Section 32(1), so far as it is material for our purpose, reads as under :
'32. (1) In respect f depreciation of building, machinery, plant or furniture owned by the assessee and used for the purposes of the business or profession, the following deductions shall, subject to the provisions of section 34, be allowed.......
(ii) in the case of buildings, machinery, plant or furniture, other than ships covered by clause (i), such percentage on the written down value thereof, as may in any case or class of cases be prescribed.....'
Rule 5 of the Rules, so far as it is material for our purpose reads as under :
'5. Depreciation. - (1) Subject to the provisions of sub-rules (2) and (3), the allowance under clause (i) or clause (ii) or sub-section (1) of section 32 in respect of depreciation of buildings, machinery, plant or furniture shall be at a percentage of the actual cost or the written down value, as the case may be, equal to (i) 100 per cent., (ii) fifty per cent., or (iii) nil per cent. of the number shown in the corresponding entry in the second column of the statement in Part I of Appendix I to these Rules according as the buildings, machinery, plant or furniture, have been used by the assessee in his business or profession during the previous year, (i) for a period of 180 days or more, (ii) for a period of less than 180 days but more than thirty days, or (iii) for a period of thirty days or less than thirty days, respectively.......'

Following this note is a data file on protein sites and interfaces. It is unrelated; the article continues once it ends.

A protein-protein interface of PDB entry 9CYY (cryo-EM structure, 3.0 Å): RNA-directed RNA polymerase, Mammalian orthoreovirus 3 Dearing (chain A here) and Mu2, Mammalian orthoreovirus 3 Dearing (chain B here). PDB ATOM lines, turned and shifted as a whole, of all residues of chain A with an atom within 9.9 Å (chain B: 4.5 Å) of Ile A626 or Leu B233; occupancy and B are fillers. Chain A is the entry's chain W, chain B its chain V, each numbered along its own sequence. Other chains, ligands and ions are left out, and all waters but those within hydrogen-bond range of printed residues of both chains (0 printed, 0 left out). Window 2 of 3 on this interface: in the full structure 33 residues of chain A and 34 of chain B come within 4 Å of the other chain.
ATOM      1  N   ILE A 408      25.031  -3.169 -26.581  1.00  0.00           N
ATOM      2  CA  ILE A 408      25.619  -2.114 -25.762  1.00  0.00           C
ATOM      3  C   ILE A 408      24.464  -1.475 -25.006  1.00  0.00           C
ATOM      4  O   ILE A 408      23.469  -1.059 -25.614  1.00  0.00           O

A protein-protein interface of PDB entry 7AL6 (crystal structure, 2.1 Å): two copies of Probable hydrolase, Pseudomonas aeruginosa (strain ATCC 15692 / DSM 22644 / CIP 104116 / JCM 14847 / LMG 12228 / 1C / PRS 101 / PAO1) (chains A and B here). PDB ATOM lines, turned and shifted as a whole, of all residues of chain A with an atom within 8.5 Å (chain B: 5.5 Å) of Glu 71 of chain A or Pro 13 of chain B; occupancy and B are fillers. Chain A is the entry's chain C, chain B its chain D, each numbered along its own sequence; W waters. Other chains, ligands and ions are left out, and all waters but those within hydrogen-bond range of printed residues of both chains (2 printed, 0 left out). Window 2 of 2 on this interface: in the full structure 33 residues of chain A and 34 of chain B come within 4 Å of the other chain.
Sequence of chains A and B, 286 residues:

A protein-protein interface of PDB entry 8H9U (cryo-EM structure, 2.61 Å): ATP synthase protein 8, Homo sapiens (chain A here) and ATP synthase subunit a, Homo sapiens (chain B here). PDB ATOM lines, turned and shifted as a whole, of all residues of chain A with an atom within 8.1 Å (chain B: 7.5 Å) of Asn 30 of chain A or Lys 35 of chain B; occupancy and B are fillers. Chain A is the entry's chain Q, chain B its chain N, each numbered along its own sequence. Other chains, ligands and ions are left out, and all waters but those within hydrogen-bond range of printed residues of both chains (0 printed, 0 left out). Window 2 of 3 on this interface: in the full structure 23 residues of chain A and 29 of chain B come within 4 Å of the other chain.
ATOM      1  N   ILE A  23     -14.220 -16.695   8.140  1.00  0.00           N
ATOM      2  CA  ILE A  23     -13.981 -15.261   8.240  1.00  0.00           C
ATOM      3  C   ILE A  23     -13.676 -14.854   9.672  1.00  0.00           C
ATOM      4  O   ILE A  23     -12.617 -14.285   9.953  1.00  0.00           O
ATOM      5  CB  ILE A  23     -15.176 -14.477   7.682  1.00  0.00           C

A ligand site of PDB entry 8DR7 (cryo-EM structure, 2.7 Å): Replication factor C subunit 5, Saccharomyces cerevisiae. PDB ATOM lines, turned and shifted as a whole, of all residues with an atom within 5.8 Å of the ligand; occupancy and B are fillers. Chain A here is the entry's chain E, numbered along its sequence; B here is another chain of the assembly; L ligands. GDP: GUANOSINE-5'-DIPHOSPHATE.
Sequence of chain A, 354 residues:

6. It must be realised that what was being erected was a new plant though it was being erected by an existing company. the machines which were installed in the building in question in respect of which depreciation allowance is claimed became functional only on March 7, 1965. The business of the company was to manufacture dyestuffs, etc. The production of dyestuffs could not have commenced before March 7, 1965, the date on which the machines became operative. Under the circumstances, can it be said that the building was used by the assessee for the purpose of his business at a point of time when the machines, had not become functional, merely because the machines had already been installe In order to succeed, the assessee must establish -
(1) that the building in question was used for the purpose of his business, and
(2) that it was used for the purpose of his business during the relevant period.